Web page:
Animals used in pre-college education should not be subjected to uses that cause any pain, an updated AVMA policy states.
The AVMA Board of Directors voted in November to express opposition to such uses and advocate that those who use animals in pre-college classrooms also consider risks to students from zoonotic disease and allergens. The policy, "Use of Animals in Precollege Education," already encouraged use of alternatives to live animals in pre-college classroom instruction and expressed opposition to uses that cause more than minor and momentary distress.
In addition to voting in support of legislation related to student loans and educational debt, the AVMA Board voted to support legislation that could prevent deaths of children and animals left in locked vehicles. The bill, HR 2801, would require that new passenger vehicles come with alert systems intended to remind drivers not to leave passengers in the back seats when exiting.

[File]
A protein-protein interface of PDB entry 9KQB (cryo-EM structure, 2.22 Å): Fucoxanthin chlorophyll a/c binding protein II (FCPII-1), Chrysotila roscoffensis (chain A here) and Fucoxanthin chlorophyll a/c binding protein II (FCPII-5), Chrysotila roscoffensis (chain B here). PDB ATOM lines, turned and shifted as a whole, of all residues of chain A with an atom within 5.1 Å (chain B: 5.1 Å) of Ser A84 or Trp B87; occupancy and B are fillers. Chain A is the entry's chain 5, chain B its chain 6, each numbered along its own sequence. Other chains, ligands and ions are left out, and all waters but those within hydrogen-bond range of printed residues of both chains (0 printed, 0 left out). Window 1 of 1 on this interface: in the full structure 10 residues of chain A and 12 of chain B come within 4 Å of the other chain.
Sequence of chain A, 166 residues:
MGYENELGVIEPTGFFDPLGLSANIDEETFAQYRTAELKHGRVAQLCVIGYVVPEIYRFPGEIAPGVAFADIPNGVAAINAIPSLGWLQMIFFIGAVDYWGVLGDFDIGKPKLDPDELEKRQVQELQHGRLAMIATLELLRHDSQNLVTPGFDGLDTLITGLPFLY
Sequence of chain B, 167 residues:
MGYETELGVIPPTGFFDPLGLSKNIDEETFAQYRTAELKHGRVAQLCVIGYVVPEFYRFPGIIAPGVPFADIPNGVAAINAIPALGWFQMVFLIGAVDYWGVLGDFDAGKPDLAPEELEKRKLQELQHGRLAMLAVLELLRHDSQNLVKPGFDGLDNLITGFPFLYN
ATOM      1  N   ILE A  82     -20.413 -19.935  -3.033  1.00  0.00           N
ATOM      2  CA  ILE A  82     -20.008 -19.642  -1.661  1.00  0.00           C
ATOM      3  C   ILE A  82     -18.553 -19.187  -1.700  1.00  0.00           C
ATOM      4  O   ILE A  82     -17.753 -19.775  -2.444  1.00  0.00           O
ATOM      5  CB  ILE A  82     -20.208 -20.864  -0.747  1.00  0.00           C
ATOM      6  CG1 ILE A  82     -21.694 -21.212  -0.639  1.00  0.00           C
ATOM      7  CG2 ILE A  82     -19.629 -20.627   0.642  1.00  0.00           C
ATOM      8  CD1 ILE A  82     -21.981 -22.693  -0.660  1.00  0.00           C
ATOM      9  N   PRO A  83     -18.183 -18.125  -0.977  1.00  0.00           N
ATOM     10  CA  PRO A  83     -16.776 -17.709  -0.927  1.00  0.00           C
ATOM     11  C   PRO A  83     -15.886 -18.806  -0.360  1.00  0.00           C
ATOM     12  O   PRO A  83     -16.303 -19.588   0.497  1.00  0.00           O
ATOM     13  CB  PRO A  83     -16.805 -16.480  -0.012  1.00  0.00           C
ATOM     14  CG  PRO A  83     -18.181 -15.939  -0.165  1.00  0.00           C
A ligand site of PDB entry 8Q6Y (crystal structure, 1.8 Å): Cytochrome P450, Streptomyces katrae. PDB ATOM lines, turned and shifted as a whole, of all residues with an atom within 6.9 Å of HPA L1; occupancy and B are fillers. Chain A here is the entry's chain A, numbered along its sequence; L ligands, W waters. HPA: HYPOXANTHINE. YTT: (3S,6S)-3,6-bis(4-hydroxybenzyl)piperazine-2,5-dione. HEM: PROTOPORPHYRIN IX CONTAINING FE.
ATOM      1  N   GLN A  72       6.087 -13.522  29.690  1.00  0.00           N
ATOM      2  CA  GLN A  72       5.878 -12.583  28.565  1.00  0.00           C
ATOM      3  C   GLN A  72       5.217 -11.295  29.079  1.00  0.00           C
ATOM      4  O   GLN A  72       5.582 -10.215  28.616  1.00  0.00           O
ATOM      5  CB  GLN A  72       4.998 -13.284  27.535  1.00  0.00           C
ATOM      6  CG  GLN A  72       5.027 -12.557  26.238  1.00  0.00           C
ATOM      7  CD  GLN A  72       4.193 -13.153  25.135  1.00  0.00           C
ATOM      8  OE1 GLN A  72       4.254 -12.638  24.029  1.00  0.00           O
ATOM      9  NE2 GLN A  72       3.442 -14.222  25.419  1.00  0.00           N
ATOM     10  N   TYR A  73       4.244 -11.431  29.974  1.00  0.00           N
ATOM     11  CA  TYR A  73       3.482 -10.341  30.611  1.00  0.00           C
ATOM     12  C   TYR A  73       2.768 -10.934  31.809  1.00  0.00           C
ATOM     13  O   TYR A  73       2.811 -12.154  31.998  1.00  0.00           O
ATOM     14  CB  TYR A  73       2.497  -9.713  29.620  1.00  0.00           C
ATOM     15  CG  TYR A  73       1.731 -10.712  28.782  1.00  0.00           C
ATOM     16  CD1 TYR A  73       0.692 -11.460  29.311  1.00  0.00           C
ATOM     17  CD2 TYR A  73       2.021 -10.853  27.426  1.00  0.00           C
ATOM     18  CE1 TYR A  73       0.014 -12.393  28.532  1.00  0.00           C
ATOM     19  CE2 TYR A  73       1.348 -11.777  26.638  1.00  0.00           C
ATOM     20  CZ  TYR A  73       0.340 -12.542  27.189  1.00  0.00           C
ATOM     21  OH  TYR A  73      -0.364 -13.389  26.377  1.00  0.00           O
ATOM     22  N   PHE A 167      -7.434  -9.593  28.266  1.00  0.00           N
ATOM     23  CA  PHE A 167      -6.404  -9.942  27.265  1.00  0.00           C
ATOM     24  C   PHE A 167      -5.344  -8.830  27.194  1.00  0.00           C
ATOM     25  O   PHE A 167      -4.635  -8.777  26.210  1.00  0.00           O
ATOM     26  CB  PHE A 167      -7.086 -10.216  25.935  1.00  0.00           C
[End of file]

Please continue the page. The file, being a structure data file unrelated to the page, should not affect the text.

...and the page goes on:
And, among other modifications to the AVMA's policy on eradicating tuberculosis in cattle and cervids, the AVMA now recommends that the Department of Agriculture work with animal health and public health agencies in the U.S. and other countries to share results of genome sequencing of tuberculosis strains. The AVMA also now recommends that the USDA implement management practices that minimize contact between cattle and wildlife as well as manage trade-related tuberculosis risks.